Yes I do use this set up on Sylph and all other small boats I sail.
It is one of those simple yet highly effective tools that make for safe anchoring.
Yes I do use this set up on Sylph and all other small boats I sail.
It is one of those simple yet highly effective tools that make for safe anchoring.
To Smilicus regarding "kitting out a canoe" (a very nice British or S African term).
I have pulled this thread up Smilicus so you can peruse my home built blue water capable sailing canoe Sylph. The photos might help you see how one sailor has approached the needs of cruising on such a small boat. I'd be happy to give you specific details if you have any questions. In short I add very little to any boat I sail in terms of mounting or installing gear. I prefer to bring items I use so that my canoe remains a good day sailor too.
Thanks, I have watched this thread with great interest. Currently in contact with Hugh as well. Have a great festive season all.
Hugh Horton and I were on the phone (Skype) Micronesia to Florida today discussing canoes and we talked about both knowing you. Small world.
So here is a rule I have followed for many years. When I prepare for small boat travel I always try to go as light as possible, (half of a tooth brush sort of thing when it is my canoe). The day before I depart or the day I depart I apply what I refer to as the 25% rule. For dinghy cruising or cruises aboard Blueberry I splurge a little but still keep it very simple and always invoke the 25% rule.
In spite of having as many uses as possible for any piece of gear I carry I try as best I can to leave 25% of what I have prepared and packed behind. This is always a bit of a painful exercise but it works (I rarely hit 25% but I try). Over the years of setting out in small boats I have learned that I use only a very few items as I travel.
Years ago I discovered that much of what I was carrying was never used. Those of you out there who set out in small boats must share somewhat the same sense of amazement at how few items you might use out of a boat full. Items seem to disappear in lockers, dry bags etc so I just go with the strategy of leaving as much behind as possible. In this manner I sail lighter, faster and have less hassle trying to pack and unpack things I don't use. I never feel that I am without what I want or need.
This said one would think I am all about spartan living. In actuality I am not unless I wish to be. The reason I can do this sort of minimalist travel is that I don't have to make a major life shift change to do so. Here is why.
I live and work amongst the poor and the desperately poor, most of my neighbors cook on open fires and far more than half live in thatched hut structures with dirt floors and no running water. I am a little more upscale than this but still I try to live simply because I have come to admire them each and every one. Less complication, more real time with each other and life that flows with the sun rise and sun set. Here we live to the rhythm of light and dark. Up early and to bed early soon after the sun drops. I awake each morning to the village roosters. In this lifestyle less is definitively more and I easily shift this thinking to how I kit out my small boats and canoes.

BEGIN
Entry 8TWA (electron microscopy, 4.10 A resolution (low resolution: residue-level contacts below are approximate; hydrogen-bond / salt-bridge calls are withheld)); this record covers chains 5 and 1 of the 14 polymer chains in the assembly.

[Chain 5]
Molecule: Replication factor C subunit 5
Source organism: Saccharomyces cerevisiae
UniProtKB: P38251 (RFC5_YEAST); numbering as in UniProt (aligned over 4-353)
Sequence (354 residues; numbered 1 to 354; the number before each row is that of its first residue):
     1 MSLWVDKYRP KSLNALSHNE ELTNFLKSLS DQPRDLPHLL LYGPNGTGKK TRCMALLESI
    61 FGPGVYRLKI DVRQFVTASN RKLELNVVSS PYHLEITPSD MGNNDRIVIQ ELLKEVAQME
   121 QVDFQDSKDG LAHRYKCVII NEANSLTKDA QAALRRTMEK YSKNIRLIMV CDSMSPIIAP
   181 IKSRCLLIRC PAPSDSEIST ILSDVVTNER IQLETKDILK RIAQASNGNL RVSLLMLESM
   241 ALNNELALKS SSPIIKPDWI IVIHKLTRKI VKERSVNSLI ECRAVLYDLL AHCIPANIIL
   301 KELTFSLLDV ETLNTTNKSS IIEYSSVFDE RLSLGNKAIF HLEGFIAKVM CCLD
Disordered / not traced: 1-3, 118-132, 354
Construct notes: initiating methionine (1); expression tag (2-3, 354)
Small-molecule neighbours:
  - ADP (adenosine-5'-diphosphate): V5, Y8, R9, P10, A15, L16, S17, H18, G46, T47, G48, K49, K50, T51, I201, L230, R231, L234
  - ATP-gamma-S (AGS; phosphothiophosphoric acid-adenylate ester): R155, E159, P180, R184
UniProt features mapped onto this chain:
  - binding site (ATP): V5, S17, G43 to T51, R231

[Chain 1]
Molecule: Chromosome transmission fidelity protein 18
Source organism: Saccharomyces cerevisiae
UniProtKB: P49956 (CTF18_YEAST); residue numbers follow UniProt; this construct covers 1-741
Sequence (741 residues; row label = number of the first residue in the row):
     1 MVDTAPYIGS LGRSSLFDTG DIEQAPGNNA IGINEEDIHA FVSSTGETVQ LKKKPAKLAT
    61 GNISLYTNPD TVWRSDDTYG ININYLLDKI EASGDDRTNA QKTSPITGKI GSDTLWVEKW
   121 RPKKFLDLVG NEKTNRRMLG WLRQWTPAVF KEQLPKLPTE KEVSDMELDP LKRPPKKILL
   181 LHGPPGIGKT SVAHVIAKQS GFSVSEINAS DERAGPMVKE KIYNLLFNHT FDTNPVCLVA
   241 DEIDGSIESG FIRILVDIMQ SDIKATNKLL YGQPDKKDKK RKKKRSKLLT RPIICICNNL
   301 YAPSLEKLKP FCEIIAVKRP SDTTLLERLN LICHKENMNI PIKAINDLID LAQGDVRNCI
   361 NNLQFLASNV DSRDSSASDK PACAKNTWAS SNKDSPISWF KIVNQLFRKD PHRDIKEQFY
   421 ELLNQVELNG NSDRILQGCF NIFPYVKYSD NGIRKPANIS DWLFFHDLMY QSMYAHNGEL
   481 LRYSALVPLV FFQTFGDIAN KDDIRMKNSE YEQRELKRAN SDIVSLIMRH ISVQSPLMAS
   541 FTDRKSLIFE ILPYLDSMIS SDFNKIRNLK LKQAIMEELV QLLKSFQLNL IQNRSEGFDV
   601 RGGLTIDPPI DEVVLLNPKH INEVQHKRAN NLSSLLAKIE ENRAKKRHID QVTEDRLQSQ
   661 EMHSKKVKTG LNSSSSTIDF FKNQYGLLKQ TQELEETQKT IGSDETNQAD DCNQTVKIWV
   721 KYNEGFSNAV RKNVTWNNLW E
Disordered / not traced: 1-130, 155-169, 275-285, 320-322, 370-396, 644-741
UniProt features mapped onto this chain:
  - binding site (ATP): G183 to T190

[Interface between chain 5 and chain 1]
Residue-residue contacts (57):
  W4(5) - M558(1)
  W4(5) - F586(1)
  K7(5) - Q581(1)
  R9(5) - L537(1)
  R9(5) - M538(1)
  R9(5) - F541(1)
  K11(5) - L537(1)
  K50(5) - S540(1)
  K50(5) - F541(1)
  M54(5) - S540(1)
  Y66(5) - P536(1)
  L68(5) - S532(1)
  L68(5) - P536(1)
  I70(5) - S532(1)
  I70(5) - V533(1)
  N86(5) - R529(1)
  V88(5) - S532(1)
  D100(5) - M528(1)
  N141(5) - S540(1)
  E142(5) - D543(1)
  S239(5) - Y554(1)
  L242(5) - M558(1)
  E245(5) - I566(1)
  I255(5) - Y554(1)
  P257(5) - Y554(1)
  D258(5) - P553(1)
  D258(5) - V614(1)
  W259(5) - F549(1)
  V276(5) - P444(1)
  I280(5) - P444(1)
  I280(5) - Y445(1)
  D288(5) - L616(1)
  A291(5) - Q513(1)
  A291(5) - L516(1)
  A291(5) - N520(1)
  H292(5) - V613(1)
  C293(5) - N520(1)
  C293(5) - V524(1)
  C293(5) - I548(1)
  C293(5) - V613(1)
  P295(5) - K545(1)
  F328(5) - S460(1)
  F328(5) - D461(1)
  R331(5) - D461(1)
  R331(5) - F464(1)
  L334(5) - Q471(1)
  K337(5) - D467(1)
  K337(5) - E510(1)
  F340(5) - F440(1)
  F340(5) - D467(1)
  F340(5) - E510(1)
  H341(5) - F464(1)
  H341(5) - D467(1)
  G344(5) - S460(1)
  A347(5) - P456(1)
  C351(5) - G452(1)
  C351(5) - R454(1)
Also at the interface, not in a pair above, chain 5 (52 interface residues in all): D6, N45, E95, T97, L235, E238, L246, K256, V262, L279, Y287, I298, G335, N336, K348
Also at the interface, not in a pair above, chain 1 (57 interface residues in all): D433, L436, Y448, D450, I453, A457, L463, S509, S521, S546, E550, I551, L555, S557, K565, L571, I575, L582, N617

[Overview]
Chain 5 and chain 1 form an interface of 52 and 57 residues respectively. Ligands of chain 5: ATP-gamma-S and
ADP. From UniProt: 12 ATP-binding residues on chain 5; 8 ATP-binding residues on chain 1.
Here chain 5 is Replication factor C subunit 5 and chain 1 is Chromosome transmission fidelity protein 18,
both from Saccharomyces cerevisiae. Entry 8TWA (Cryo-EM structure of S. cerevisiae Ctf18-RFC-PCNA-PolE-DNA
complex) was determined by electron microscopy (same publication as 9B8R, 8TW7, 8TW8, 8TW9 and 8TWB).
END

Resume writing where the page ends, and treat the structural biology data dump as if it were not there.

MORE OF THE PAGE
In living this way I find the shift from the comforts of home life to my cruising canoe or small dinghy to be an easy transition. I have no television, radio and no land line phone (I now have wireless internet) and no hot water (I could have these but I choose not to). I do have running water in my house on the cliff overlooking the lagoon. I keep it simple and walk or ride a bike although I do have a small car. I eat simple foods, many wild picked from my yard and the surrounding jungle. When I sail, make camp afloat or ashore I follow the routines I have set for my life in the village so the transition is easy. By the way most of the worlds people live with this simple daily rhythm of up early with the dawn and to bed sometime shortly after sunset. Another term for this tropical Pacific island style of living is paradise.
Back to the shift change. After 15 plus years here and before that living on a 9 acre island (Northeast Key, Belize in a simple solar powered hurricane hut), several years living part of my year on Staniel Cay in the Exumas I have learned to feel like a king because I am unencumbered by stuff. I find it much more difficult to make the shift change to minimalist cruising when I am back in the US for even a short period of time. Over time I have changed from being comfortable in the developed world thinking I need far more than I do. I believe we have too much stuff in our industrialized lives, which causes complication upon complication. When I cruise dinghies or my canoe in the US I tend to think that I need more than I do because of all the options and the blasting of marketing everywhere I turn.